An example of the ANCP partnership is the Safer Cities for Girls program, which Plan International Australia runs in Solomon Islands and Vietnam.
Developed with partner organisations UN-Habitat and Women in Cities International, the goal of Safer Cities for Girls is to build safe, accountable, and inclusive cities with and for adolescent girls.
A core part of this program is the Champions of Change curriculum, which involves a series of activities for boys and girls that are delivered through youth groups and schools, as well as with key community members like transport authorities and police.
While Champions of Change clubs give girls the tools to protect themselves and others from sexual harassment and the confidence to use and enjoy public spaces, the program also teaches boys to understand what kind of behaviour is unacceptable, encouraging boys and girls to see one another as equals.
Today, cities are home to 54% of the world’s population, and for the first time in history, there are more people living in cities than in rural areas.
But despite the economic and social opportunities that urban living can offer, for young women and girls, living in the city comes at a cost. Around the globe, they face high levels of sexual harassment, exploitation and gender discrimination in urban environments, affecting their everyday experience of city life and causing them to feel unsafe and unwelcome in spaces they have every right to be.
In Vietnam, the problem is especially severe – in Hanoi, 30% of girls have experienced sexual harassment on public transport, and 40% of girls aged 13-18 feel unsafe when using public transport, with the majority of those feeling unable to speak up when they are in danger.
When she was just 16, Lan was harassed three or four times a week.
“Most days when I’m coming home from school, boys and men on motorbikes catcall or tease me.” She says. “Sometimes they try to touch me too. If I’m alone, I feel very very scared.”
One day a man followed Lan home from school. “He tried to touch me. I knew that he had bad intentions. I started to feel scared. I shouted out and tried to go as fast as I could to escape from him.”
When Lan first crossed paths with Plan International, she described herself as timid, but that has changed since joining one of our Champions of Change clubs.Before I joined the Champions of Change club, I’d be scared or cry if I was harassed. I wouldn’t tell anyone or share my worries. Now I know I can be open with others and get help. I’m confident, I believe in myself, and know that men don’t have the right to scare or harass me.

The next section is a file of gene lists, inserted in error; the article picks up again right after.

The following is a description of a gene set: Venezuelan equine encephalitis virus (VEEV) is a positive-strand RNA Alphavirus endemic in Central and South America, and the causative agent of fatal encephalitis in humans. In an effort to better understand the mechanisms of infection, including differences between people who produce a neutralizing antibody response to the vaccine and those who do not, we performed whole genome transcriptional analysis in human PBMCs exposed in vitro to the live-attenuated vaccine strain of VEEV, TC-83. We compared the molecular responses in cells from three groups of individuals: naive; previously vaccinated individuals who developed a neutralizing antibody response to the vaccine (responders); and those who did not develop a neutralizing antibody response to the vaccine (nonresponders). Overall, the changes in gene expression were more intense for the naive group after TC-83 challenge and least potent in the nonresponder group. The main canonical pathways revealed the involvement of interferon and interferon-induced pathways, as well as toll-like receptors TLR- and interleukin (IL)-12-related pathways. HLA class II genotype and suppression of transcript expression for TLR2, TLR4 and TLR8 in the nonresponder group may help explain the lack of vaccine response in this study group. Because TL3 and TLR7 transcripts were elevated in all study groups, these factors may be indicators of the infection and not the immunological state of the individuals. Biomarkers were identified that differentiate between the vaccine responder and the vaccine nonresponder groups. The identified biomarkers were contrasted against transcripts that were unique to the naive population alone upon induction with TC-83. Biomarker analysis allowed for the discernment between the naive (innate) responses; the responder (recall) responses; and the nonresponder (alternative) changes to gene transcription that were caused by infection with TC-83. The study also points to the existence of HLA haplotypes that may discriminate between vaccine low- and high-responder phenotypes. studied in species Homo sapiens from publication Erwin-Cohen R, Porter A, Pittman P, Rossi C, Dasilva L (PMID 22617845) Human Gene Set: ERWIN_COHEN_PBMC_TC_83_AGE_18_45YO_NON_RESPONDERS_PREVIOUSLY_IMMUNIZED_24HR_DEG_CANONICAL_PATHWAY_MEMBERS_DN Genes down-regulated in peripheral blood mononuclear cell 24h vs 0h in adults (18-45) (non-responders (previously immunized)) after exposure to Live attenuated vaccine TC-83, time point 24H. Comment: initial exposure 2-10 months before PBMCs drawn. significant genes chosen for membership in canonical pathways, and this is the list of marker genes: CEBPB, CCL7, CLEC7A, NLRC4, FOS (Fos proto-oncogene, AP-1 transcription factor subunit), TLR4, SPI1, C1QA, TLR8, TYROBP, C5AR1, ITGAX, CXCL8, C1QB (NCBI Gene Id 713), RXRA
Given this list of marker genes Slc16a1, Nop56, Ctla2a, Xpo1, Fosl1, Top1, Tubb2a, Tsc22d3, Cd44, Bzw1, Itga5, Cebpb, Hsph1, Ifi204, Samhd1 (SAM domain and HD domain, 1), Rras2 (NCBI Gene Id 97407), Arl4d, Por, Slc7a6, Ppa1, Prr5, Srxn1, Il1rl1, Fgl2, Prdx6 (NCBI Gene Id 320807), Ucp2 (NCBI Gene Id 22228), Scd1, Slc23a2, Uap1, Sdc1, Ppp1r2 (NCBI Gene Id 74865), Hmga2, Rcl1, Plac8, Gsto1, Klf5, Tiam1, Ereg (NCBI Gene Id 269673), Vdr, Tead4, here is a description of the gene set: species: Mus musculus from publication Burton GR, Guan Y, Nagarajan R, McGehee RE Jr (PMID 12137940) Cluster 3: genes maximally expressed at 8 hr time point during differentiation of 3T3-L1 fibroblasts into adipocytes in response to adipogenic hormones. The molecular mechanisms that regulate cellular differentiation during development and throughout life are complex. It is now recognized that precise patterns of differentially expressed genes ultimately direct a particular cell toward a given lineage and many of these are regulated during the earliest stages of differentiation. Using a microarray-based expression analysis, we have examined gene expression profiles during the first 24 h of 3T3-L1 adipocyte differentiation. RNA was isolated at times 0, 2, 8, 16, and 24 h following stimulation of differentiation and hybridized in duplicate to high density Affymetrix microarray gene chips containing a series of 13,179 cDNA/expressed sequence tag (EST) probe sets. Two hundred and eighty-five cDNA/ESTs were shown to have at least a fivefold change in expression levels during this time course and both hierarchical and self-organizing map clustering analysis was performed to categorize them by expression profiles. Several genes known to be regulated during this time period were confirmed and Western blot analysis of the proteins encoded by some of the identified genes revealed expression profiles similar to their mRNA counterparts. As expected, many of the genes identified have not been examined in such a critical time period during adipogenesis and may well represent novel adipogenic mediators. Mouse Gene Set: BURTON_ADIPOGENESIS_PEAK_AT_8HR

What has Safer Cities for Girls achieved in Vietnam?
- So far 4,623 class sessions have been held on anti-sexual harassment and how to seek help when facing or witnessing gender based violence, which have been attended by 67,424 students (including 30,677 girls and 36,747 boys) between the ages of 6-18.
- 1,541 teachers from 55 schools have taken part in training so that they can conduct lessons for their pupils.
- 152 transit staff from 18 bus companies in Hanoi, have been trained using curriculum from the Safer Cities project.
- Bystanders are being encouraged to intervene too, with anti-harassment messages on buses, ticket booth and bus stops seen by hundreds of thousands of passengers a day.
- Male passengers have been targeted with a series of live radio broadcasts, posters and magazines making clear what behaviour was unacceptable and why.
- The program also works with the Government and law enforcement to make sure sexual abuse is taken seriously whenever it’s reported, and make sure women and girls get the best protection possible.
Plan International Vietnam is working with the Gender Bureau to integrate the Safer Cities model in their strategy for the next five years, bringing it to all cities in Vietnam. Plan International’s training curriculum for Government staff and transit staff has been widely shared with all 63 provinces in Vietnam and have been applied in some of their training.
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